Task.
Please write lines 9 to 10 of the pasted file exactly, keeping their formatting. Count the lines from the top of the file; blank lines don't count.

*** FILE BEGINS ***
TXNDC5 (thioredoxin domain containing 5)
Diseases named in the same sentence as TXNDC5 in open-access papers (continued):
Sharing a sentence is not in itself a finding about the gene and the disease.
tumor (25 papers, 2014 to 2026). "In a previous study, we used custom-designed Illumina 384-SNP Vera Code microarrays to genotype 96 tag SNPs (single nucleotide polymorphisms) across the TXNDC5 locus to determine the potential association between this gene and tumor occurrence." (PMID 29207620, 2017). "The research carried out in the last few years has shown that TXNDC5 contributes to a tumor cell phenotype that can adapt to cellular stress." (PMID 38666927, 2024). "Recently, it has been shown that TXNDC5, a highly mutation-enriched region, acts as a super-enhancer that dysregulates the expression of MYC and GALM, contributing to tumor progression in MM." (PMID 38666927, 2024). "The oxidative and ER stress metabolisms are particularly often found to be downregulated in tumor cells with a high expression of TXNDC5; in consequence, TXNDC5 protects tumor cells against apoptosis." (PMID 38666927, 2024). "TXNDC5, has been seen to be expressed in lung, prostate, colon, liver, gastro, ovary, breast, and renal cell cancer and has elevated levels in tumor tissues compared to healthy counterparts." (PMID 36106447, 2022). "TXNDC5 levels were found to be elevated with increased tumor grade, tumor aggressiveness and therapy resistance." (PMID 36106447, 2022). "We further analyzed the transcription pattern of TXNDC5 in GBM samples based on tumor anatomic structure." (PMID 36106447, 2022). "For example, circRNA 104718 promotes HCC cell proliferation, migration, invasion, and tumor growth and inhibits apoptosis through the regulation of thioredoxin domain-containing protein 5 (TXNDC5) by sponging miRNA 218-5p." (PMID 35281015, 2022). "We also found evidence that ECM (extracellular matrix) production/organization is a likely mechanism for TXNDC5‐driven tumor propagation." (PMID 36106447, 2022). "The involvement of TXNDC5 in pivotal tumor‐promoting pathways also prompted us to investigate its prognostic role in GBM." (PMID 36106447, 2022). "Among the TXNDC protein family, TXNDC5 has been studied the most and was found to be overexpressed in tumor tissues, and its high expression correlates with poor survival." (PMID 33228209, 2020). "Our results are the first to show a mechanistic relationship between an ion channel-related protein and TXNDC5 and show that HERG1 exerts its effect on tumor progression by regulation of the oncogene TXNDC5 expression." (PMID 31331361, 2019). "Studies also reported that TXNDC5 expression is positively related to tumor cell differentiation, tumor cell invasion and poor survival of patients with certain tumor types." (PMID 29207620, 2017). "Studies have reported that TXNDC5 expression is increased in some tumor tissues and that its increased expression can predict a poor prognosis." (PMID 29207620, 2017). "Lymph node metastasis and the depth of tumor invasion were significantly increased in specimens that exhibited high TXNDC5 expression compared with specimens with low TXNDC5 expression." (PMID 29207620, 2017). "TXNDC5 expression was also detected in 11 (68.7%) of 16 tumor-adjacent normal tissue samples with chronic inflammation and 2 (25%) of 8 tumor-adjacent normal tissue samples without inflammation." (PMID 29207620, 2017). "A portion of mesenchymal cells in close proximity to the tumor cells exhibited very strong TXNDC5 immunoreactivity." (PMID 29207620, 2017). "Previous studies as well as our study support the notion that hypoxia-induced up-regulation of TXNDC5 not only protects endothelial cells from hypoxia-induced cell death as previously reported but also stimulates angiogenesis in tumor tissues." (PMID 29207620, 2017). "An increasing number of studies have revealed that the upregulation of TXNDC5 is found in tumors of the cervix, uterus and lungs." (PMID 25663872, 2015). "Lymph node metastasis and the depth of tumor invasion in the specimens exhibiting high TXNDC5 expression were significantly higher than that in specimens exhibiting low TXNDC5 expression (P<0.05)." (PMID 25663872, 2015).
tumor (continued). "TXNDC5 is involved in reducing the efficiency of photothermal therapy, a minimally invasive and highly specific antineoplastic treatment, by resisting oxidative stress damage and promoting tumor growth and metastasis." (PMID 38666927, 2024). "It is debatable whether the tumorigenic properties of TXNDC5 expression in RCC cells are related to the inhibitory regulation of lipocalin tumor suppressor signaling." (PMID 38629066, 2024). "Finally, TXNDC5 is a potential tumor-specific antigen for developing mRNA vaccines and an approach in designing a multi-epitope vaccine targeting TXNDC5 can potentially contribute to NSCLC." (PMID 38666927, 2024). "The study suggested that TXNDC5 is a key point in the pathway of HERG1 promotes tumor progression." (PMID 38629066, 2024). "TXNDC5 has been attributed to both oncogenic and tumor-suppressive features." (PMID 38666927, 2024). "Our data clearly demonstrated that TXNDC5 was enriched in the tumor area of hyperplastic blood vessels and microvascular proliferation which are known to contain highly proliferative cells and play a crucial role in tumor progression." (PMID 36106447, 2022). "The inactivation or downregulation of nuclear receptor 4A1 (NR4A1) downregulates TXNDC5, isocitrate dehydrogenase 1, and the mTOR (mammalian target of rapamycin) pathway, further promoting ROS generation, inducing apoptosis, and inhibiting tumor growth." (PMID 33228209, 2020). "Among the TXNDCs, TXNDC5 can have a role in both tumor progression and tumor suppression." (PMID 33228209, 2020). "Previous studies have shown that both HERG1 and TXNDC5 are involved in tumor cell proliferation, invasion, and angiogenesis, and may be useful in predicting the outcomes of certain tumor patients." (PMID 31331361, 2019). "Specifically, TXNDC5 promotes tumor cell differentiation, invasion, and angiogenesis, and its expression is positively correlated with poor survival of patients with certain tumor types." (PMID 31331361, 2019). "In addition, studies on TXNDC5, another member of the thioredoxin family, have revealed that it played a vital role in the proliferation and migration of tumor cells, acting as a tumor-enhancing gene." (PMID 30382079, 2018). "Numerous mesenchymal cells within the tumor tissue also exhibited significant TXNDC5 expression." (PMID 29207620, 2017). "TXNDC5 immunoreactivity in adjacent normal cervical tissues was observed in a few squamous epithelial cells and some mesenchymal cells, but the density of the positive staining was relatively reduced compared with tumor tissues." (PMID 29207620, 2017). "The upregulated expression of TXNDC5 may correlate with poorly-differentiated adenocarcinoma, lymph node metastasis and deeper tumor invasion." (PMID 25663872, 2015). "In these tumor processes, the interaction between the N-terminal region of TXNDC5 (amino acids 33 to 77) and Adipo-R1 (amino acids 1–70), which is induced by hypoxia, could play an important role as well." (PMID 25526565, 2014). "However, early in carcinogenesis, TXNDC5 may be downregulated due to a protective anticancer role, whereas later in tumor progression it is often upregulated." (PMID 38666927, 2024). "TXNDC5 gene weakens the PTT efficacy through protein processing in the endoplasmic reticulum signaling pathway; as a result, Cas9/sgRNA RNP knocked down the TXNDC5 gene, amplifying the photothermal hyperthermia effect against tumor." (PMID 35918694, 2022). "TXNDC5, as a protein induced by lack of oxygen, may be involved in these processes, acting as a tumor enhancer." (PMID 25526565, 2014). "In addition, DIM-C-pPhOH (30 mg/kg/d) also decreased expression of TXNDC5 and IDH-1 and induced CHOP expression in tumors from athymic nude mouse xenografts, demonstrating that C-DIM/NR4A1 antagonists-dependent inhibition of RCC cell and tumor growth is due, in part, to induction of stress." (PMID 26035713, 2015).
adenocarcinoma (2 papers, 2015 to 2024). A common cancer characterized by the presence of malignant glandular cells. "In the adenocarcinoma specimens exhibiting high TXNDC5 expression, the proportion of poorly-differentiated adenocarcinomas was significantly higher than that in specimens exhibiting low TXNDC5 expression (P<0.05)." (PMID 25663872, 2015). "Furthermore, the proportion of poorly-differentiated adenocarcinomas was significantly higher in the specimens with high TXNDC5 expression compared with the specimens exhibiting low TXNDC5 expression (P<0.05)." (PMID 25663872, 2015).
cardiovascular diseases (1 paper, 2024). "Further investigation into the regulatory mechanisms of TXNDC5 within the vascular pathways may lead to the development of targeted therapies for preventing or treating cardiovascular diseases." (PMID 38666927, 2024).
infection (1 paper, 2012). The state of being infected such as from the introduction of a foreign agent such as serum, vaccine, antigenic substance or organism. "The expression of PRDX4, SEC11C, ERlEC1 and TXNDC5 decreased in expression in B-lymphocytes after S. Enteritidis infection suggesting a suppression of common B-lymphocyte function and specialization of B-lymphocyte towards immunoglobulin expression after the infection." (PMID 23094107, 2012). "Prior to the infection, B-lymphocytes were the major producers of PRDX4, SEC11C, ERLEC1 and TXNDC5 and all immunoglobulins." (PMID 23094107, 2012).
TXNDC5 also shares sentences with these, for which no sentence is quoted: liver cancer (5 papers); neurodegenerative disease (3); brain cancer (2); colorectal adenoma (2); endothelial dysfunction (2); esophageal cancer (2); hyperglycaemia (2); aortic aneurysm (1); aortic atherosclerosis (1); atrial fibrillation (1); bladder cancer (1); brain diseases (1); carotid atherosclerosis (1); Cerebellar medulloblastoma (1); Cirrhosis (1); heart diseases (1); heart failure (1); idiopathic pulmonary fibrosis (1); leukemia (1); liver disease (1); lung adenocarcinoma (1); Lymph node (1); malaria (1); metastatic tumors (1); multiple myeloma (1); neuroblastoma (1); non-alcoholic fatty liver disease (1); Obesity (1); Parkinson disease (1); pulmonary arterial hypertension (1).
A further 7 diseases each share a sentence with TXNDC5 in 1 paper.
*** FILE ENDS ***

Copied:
TXNDC5 also shares sentences with these, for which no sentence is quoted: liver cancer (5 papers); neurodegenerative disease (3); brain cancer (2); colorectal adenoma (2); endothelial dysfunction (2); esophageal cancer (2); hyperglycaemia (2); aortic aneurysm (1); aortic atherosclerosis (1); atrial fibrillation (1); bladder cancer (1); brain diseases (1); carotid atherosclerosis (1); Cerebellar medulloblastoma (1); Cirrhosis (1); heart diseases (1); heart failure (1); idiopathic pulmonary fibrosis (1); leukemia (1); liver disease (1); lung adenocarcinoma (1); Lymph node (1); malaria (1); metastatic tumors (1); multiple myeloma (1); neuroblastoma (1); non-alcoholic fatty liver disease (1); Obesity (1); Parkinson disease (1); pulmonary arterial hypertension (1).
A further 7 diseases each share a sentence with TXNDC5 in 1 paper.